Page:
While it is widely recognized that value perception increases when individuals engage in making physical objects, the impact of peer presence on value perception during production or consumption has not been studied. Peer production is prevalent for information products, which are the focus of the present study. Most research to date has focused on value as perceived by consumers, while consumers are increasingly involved in online processes of information production. Information, being intangible and experiential, is a unique type of good. This study places participants in the position of producing or consuming information in order to assess effects of peer group size on value perceptions. Six hundred and fifty one participants took part in 16 information consumption and production experiments. Consumers read information and producers created the same information. Consumers' willingness-to-pay and producers' willingness-to-accept payment were measured before or after peer consumption and production. Results indicate that value perception is highest when participants consume information individually, declining in small and medium-sized groups and growing in mass consumption. Generally, post-consumption values are higher. In production, point of measurement is cardinal. Before production, value perceived individually is lowest, however, having experienced peer production, individuals ascribe the highest value to self-production. Value perceptions in massive groups converge.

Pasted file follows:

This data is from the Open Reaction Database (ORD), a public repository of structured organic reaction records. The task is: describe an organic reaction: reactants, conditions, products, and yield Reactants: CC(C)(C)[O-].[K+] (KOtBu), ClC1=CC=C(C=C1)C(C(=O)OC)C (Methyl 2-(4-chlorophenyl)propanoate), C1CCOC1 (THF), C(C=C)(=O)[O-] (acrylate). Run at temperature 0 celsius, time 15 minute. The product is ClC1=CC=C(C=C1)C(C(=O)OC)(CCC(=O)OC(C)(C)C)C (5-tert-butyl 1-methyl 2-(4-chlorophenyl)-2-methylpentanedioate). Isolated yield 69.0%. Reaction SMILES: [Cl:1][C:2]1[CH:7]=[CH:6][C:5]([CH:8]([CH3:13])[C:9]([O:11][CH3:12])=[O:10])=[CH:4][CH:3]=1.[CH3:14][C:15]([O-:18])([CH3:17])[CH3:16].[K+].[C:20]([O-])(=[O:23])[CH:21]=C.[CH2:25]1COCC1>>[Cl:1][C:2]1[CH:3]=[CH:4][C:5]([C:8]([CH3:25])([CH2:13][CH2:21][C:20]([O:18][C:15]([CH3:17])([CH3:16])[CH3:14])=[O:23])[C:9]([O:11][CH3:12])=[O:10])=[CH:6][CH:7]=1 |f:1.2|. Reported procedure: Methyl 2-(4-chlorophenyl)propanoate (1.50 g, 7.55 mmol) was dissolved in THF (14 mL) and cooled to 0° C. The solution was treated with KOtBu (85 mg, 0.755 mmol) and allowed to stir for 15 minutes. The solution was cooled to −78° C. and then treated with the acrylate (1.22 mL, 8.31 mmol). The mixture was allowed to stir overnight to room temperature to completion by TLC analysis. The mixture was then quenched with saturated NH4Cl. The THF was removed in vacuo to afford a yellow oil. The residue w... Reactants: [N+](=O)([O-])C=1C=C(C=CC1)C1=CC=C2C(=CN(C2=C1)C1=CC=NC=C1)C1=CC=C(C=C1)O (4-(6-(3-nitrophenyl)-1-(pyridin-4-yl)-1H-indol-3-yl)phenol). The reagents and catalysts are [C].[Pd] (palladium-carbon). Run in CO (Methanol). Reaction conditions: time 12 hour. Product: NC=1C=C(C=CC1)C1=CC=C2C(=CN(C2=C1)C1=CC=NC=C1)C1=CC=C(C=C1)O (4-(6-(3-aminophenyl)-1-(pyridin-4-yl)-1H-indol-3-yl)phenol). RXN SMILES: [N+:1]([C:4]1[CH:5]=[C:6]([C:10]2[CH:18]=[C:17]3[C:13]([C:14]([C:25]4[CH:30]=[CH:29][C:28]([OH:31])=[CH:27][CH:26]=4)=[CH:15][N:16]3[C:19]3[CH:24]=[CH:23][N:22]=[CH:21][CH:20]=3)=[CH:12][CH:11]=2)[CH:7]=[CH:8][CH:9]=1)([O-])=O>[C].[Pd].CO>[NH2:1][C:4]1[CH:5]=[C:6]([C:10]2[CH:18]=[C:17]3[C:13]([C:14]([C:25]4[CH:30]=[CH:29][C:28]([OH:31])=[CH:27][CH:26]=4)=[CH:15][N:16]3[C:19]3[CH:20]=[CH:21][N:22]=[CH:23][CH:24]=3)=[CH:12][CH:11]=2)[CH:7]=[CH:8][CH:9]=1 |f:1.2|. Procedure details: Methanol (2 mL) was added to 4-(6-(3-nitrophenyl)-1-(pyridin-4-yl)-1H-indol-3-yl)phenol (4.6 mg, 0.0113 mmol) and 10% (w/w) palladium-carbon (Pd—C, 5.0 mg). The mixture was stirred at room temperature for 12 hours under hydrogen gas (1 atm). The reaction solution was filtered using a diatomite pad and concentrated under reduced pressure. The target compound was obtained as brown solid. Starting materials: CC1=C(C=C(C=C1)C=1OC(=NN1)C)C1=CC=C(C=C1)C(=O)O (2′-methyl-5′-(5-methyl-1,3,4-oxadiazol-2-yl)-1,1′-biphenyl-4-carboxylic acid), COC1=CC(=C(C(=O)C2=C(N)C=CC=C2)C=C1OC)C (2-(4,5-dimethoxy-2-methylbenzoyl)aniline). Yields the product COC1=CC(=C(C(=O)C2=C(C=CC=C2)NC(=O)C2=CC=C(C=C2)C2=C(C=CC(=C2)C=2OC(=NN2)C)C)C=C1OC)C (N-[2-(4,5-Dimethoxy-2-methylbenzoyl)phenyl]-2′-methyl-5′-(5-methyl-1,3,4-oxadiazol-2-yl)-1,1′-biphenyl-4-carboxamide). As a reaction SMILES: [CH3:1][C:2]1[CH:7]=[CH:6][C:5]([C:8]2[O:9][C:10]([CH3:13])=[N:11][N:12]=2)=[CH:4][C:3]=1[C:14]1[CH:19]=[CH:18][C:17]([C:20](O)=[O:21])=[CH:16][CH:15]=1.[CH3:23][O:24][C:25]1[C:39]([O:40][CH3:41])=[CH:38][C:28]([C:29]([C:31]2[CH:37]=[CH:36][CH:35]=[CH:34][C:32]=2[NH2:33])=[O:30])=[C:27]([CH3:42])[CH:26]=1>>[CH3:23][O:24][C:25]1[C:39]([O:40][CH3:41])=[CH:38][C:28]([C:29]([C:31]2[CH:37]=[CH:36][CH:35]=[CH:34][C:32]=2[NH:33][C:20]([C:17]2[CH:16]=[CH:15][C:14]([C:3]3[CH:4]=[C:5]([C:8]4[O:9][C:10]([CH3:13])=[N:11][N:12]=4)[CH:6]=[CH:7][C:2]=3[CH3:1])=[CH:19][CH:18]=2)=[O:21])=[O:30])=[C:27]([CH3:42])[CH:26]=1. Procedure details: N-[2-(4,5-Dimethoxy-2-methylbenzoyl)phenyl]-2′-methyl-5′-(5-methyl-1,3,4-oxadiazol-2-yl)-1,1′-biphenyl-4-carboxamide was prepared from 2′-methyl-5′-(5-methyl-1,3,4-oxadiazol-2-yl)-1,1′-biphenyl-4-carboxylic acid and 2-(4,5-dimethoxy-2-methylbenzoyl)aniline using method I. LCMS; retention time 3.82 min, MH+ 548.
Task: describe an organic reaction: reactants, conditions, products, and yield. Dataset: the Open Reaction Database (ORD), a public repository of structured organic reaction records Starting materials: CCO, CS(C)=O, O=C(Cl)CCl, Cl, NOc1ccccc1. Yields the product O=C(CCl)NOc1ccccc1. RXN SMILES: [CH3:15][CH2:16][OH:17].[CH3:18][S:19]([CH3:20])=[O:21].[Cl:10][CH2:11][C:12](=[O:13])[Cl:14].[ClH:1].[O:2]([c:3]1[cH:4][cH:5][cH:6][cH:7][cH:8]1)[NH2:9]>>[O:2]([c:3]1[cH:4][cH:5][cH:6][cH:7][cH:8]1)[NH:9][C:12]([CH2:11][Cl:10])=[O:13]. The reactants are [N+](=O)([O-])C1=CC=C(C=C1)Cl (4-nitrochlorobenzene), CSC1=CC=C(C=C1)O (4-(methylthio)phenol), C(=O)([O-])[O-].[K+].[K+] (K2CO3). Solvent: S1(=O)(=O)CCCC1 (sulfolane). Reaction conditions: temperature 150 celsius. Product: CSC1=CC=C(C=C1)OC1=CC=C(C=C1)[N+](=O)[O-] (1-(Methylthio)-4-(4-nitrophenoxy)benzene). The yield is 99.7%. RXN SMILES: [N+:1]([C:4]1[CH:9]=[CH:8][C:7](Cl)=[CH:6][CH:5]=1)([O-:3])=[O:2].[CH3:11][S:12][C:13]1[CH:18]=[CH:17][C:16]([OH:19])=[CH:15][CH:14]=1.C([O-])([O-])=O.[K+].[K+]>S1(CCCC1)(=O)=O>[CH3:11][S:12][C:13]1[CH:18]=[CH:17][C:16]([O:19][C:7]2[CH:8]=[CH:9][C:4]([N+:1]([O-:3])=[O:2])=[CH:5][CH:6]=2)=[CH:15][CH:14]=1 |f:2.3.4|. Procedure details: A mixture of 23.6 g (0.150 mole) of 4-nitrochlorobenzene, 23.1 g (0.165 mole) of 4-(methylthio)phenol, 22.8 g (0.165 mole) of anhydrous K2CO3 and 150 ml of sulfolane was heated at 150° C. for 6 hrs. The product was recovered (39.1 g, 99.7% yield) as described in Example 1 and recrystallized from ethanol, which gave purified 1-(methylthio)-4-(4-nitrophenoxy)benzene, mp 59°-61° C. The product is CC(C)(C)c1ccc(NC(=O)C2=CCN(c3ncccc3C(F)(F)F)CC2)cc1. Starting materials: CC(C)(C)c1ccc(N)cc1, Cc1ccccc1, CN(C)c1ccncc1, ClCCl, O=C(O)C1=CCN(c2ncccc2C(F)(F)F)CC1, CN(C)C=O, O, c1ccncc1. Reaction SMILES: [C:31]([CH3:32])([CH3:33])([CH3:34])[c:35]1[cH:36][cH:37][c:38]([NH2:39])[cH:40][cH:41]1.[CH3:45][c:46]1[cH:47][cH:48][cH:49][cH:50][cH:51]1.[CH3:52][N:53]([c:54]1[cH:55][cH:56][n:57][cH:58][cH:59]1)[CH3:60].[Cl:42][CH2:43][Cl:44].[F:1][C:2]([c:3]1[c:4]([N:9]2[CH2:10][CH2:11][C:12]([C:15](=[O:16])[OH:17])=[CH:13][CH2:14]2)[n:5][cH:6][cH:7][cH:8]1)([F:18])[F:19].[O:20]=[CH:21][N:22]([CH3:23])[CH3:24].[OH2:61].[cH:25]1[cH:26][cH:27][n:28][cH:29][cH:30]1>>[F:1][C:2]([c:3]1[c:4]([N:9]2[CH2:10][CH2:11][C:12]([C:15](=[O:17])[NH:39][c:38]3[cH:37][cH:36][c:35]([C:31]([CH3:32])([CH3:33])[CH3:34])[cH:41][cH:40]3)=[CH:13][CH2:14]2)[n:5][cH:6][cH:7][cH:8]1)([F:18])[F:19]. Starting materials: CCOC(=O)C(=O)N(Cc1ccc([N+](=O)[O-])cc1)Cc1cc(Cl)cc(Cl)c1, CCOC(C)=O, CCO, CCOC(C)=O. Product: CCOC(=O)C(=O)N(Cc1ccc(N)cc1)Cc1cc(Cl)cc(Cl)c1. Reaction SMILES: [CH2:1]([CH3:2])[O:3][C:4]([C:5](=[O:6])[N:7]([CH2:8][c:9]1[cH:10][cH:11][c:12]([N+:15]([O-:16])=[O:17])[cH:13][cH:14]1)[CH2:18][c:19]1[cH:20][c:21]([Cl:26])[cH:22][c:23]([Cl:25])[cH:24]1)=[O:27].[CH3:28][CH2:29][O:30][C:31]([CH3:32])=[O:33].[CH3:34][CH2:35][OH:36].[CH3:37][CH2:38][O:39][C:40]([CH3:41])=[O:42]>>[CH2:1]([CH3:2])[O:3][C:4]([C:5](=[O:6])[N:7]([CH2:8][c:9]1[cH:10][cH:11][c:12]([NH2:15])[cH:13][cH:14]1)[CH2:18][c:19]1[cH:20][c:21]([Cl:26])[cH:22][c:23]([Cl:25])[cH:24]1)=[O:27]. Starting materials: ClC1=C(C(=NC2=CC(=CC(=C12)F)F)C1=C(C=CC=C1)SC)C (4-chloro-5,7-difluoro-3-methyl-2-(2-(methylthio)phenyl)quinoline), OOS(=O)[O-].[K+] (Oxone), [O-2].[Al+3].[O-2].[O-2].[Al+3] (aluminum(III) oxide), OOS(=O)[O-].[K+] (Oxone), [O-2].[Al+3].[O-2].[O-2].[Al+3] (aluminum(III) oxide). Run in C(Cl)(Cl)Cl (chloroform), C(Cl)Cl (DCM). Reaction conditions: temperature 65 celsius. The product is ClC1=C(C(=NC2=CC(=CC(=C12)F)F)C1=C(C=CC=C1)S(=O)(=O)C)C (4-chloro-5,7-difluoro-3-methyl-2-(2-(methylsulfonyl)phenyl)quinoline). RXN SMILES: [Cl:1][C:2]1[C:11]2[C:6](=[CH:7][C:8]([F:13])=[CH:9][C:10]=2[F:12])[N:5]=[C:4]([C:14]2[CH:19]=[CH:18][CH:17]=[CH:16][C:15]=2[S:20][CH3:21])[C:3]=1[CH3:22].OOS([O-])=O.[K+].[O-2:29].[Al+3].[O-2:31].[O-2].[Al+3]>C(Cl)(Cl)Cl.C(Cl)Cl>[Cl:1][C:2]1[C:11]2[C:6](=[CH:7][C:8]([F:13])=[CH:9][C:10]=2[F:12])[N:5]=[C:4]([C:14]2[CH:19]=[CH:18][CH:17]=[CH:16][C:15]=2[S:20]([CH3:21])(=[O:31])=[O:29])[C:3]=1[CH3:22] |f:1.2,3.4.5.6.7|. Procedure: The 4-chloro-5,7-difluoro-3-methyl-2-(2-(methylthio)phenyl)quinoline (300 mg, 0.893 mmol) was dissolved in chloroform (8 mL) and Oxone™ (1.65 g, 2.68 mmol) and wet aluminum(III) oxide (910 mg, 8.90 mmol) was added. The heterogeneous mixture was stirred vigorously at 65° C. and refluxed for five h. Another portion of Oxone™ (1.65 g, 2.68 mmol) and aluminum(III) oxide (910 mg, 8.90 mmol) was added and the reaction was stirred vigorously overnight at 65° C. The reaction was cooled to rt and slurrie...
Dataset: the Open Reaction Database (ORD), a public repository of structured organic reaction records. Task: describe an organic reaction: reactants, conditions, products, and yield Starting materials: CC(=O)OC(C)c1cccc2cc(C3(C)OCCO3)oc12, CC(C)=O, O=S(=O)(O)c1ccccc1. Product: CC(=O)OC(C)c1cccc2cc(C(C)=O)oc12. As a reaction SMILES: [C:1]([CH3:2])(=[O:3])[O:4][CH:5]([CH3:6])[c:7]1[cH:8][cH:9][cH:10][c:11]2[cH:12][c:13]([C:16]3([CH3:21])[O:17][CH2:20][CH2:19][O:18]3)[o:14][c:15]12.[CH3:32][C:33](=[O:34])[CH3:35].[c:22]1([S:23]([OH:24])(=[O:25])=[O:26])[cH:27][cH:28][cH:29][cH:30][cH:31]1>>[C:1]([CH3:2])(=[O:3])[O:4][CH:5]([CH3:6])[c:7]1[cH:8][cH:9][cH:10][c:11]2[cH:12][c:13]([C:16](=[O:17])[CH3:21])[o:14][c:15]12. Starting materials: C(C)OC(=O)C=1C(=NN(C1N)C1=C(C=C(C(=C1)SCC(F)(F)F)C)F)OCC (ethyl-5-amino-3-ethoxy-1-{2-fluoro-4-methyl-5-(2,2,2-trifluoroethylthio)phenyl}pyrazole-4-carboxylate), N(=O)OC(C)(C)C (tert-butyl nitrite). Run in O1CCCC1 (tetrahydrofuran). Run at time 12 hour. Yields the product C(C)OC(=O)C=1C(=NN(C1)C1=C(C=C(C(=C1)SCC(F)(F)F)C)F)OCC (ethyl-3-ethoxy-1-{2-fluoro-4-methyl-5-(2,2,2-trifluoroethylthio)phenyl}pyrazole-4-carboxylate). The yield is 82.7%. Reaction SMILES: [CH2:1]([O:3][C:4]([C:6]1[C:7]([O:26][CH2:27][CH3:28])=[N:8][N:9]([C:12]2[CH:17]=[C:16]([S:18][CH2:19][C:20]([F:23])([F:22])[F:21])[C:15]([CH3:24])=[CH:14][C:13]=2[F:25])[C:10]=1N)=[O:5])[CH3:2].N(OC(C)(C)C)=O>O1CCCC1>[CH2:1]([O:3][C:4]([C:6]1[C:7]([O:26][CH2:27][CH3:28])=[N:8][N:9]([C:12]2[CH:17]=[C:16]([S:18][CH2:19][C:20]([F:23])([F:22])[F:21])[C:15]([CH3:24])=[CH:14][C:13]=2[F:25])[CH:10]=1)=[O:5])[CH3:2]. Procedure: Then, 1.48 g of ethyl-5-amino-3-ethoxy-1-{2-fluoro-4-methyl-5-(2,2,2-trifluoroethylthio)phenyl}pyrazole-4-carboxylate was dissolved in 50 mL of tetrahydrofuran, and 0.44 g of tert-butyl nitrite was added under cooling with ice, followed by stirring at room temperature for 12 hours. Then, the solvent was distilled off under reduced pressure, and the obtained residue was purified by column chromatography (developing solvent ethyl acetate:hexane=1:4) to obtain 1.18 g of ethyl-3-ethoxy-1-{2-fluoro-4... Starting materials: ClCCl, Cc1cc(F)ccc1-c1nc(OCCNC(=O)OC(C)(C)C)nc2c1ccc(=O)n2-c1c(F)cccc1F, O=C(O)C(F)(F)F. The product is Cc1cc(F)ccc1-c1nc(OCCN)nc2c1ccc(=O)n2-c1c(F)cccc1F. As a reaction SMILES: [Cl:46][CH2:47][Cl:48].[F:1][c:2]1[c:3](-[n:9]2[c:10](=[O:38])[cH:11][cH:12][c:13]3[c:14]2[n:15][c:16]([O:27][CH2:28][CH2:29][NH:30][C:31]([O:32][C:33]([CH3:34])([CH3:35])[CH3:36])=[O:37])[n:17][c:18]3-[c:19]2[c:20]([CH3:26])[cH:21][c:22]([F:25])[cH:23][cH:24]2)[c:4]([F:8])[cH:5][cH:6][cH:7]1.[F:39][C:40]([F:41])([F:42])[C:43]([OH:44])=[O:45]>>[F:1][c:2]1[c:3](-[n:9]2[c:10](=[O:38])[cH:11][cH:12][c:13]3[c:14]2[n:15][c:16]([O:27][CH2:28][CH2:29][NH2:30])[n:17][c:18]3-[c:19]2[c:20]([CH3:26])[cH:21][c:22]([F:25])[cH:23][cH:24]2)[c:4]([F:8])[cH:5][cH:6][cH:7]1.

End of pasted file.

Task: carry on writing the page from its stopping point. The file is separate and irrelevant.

|Number of pages
|Journal of the Association for Information Science and Technology
|Published - Feb 2021
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ASJC Scopus subject areas
- Information Systems
- Computer Networks and Communications
- Information Systems and Management
- Library and Information Sciences